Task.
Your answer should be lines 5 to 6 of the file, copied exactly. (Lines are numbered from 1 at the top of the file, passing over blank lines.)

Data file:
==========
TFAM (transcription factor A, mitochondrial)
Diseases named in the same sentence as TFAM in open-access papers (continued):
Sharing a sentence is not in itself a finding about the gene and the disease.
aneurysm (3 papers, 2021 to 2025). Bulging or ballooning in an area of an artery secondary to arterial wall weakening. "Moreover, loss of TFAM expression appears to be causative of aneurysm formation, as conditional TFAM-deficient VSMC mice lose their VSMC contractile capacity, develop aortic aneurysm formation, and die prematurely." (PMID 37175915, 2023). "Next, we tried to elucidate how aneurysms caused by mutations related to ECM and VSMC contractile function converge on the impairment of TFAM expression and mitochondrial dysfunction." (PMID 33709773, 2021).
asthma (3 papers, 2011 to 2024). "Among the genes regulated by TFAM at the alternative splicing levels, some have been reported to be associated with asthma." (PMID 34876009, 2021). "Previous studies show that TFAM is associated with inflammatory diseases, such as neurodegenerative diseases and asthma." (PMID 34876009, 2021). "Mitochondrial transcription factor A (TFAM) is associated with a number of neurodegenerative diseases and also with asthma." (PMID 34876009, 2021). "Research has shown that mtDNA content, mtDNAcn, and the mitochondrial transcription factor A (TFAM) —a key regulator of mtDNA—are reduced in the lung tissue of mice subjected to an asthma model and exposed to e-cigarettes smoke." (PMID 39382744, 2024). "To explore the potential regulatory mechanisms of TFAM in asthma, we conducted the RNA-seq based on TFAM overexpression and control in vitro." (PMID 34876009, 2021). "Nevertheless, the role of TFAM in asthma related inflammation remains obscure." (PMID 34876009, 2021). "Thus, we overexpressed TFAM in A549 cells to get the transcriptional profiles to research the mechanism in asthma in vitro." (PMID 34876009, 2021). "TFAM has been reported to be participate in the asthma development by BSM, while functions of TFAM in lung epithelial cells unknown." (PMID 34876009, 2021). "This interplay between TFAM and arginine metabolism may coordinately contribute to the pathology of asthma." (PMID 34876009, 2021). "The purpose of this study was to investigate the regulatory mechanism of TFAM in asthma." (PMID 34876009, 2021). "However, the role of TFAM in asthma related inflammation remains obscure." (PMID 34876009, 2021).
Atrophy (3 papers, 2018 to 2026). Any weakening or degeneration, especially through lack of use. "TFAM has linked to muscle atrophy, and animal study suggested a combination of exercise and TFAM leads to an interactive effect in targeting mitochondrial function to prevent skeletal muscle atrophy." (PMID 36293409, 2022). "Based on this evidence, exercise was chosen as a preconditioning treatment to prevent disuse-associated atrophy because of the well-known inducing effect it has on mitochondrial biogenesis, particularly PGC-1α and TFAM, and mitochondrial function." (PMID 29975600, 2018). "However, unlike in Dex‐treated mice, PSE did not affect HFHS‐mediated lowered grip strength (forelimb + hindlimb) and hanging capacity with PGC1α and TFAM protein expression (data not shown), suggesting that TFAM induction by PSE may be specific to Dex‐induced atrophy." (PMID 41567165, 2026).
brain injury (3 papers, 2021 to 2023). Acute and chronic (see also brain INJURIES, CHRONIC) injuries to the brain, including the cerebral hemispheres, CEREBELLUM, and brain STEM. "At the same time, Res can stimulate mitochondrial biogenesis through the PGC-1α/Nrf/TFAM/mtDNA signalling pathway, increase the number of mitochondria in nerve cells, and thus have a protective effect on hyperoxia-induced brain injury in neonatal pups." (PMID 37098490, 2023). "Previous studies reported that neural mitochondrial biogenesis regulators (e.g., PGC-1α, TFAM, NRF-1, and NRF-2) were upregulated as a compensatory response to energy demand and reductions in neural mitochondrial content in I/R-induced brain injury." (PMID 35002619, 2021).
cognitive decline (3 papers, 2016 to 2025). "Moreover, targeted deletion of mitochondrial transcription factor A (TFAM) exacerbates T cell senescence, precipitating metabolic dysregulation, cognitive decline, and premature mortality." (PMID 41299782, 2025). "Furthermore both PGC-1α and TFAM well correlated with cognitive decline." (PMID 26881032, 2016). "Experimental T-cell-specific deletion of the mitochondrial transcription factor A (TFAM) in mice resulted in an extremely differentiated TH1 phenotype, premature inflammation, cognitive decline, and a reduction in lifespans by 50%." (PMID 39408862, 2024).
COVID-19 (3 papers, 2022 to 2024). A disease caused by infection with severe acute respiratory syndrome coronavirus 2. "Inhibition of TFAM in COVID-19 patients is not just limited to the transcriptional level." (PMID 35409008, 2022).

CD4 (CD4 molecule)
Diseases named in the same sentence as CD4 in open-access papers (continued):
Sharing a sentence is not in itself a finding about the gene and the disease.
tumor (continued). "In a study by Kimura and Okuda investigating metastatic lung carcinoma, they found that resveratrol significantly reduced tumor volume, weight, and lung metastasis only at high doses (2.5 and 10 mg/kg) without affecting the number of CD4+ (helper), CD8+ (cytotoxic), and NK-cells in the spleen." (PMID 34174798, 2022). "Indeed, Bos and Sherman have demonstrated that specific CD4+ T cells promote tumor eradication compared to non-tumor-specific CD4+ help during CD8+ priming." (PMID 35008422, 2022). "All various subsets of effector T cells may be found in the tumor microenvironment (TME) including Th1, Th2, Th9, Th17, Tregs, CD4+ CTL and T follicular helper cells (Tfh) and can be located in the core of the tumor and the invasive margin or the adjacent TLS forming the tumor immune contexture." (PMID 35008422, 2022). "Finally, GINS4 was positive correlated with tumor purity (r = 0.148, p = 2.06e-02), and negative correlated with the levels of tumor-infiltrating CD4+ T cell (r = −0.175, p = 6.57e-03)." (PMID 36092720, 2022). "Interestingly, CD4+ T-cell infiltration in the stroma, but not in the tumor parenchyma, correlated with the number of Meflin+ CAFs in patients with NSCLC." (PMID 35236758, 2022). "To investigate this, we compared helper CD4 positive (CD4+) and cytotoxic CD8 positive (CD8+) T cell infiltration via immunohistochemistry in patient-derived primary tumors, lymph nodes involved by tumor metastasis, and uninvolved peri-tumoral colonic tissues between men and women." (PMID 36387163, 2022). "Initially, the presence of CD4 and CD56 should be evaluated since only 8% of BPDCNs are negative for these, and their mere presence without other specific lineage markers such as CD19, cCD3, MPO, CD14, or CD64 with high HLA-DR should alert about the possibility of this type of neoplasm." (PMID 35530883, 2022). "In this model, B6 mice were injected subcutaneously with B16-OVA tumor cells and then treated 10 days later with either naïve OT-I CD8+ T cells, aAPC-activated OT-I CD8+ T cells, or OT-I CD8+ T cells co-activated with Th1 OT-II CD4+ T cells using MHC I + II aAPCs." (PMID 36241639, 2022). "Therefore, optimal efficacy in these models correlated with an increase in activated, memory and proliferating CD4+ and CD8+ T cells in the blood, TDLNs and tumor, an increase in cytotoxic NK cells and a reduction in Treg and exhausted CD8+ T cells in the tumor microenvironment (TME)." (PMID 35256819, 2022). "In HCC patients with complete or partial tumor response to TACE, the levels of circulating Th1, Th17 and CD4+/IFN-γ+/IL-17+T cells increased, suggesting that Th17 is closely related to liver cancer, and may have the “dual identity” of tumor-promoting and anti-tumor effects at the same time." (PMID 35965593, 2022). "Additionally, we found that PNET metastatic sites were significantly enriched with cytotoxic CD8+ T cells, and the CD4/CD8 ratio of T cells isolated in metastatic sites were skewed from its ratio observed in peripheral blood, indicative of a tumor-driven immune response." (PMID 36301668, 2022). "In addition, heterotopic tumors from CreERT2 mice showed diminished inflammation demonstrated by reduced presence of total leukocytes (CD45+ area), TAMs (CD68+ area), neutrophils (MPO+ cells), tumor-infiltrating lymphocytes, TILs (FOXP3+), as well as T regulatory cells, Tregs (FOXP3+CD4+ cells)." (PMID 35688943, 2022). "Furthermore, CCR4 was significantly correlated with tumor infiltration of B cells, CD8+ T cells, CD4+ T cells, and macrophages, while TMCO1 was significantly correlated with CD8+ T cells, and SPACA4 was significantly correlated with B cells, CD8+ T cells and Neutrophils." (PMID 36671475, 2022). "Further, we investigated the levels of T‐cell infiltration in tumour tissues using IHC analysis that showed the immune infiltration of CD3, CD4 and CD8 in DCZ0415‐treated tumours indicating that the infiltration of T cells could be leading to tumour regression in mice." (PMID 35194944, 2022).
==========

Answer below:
asthma (3 papers, 2011 to 2024). "Among the genes regulated by TFAM at the alternative splicing levels, some have been reported to be associated with asthma." (PMID 34876009, 2021). "Previous studies show that TFAM is associated with inflammatory diseases, such as neurodegenerative diseases and asthma." (PMID 34876009, 2021). "Mitochondrial transcription factor A (TFAM) is associated with a number of neurodegenerative diseases and also with asthma." (PMID 34876009, 2021). "Research has shown that mtDNA content, mtDNAcn, and the mitochondrial transcription factor A (TFAM) —a key regulator of mtDNA—are reduced in the lung tissue of mice subjected to an asthma model and exposed to e-cigarettes smoke." (PMID 39382744, 2024). "To explore the potential regulatory mechanisms of TFAM in asthma, we conducted the RNA-seq based on TFAM overexpression and control in vitro." (PMID 34876009, 2021). "Nevertheless, the role of TFAM in asthma related inflammation remains obscure." (PMID 34876009, 2021). "Thus, we overexpressed TFAM in A549 cells to get the transcriptional profiles to research the mechanism in asthma in vitro." (PMID 34876009, 2021). "TFAM has been reported to be participate in the asthma development by BSM, while functions of TFAM in lung epithelial cells unknown." (PMID 34876009, 2021). "This interplay between TFAM and arginine metabolism may coordinately contribute to the pathology of asthma." (PMID 34876009, 2021). "The purpose of this study was to investigate the regulatory mechanism of TFAM in asthma." (PMID 34876009, 2021). "However, the role of TFAM in asthma related inflammation remains obscure." (PMID 34876009, 2021).
Atrophy (3 papers, 2018 to 2026). Any weakening or degeneration, especially through lack of use. "TFAM has linked to muscle atrophy, and animal study suggested a combination of exercise and TFAM leads to an interactive effect in targeting mitochondrial function to prevent skeletal muscle atrophy." (PMID 36293409, 2022). "Based on this evidence, exercise was chosen as a preconditioning treatment to prevent disuse-associated atrophy because of the well-known inducing effect it has on mitochondrial biogenesis, particularly PGC-1α and TFAM, and mitochondrial function." (PMID 29975600, 2018). "However, unlike in Dex‐treated mice, PSE did not affect HFHS‐mediated lowered grip strength (forelimb + hindlimb) and hanging capacity with PGC1α and TFAM protein expression (data not shown), suggesting that TFAM induction by PSE may be specific to Dex‐induced atrophy." (PMID 41567165, 2026).